I'm doing well. Becky is having problems, but we expected that as they weren't able to stent one jugular due to the position of the stenosis. We're hoping they will eventually be able to invent a stent that will work for her.
We are both very glad we went to Poland. They were very professional and competent. They follow the accepted practice of ballooning only, if possible, and stenting if the ballooning closes while you are being treated. Dr. Simka has written a paper posted on this site about the reasons for not checking the next day or so to see if the angioplastied veins have restenosed. The doctors and Greg did everything in their power for us. We can never thank them enough.
Each site has its own strengths and its own weaknesses. We found Greg, Tomasz, and Dr. Simka would do anything they could for the patients. Their only goal is to help people. They are actually not interested in making money. There was quite a discussion with other patients and the staff while we were there. Some of the patients wanted them to charge more and make money. They were quite adament about just breaking even and wanting to just help people. We found it quite refreshing compared to the U.S. medical services.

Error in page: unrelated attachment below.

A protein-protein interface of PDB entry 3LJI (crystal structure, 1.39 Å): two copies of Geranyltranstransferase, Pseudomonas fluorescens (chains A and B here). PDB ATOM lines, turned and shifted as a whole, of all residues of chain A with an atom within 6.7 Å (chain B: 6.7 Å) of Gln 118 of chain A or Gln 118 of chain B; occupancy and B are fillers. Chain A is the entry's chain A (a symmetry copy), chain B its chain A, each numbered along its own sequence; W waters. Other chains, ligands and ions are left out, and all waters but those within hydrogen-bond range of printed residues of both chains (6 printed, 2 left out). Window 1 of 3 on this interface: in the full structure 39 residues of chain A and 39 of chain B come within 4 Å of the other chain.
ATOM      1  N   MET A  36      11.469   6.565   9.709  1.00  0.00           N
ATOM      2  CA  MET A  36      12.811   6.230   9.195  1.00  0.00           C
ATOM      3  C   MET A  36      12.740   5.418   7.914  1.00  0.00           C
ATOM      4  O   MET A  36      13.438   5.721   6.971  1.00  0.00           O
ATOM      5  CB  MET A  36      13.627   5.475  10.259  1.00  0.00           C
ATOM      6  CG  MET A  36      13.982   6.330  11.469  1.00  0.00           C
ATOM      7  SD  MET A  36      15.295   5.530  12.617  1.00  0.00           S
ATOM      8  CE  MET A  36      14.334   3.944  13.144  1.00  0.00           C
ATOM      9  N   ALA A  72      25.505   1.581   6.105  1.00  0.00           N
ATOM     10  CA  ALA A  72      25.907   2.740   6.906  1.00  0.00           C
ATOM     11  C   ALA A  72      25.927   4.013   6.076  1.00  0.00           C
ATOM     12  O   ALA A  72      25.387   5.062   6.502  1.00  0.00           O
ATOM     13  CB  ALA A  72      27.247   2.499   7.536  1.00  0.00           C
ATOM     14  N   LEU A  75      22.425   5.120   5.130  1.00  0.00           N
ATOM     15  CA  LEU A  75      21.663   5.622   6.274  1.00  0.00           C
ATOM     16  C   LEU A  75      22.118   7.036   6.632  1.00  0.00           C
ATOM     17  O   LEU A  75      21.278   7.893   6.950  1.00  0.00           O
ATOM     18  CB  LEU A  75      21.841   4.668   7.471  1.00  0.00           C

Another difficulty they face is that every case presents differently. Each procedure anywhere in the world brings new info about this condition and the procedures done to help it. This info is shared freely with the other doctors doing these procedures.
One thing I found was that if I had a low grade infection of any type, I would regress. As soon as I figured that out, I quickly treated the infection and rapidly improved.
My husband had me fill out a chart scoring each of my symptoms on a scale of 1 to 10 Prior to Poland, Immediately After Poland, and Now - 3 months later. They totaled up to be 168 Prior to Poland, 17 Immediatley After Poland, and 55 Now. I recently was diagnosed with May-Thurners Syndrome. With that fixed, (which will be done some time in the next three weeks), I should recover at least 11 points, so will be at 43.
It certainly is an amazing journey. The twists and turns (pun intended) are amazing to discover and then to figure out what to do about them. Thanks to Cheer and all those who post such terrific data, we are in a much better position to be able to figure out what to do. Cheer's epithialial health program, diet, the role infection plays, giving blood, May-Thurners Syndrome, the way the different doctors treat the same problem, the in-depth research Cheer and others have done....all of this is a gift for us to use to help ourselves as we wend our way through this maze.
And, of course, 50% of the angioplasties do restenos.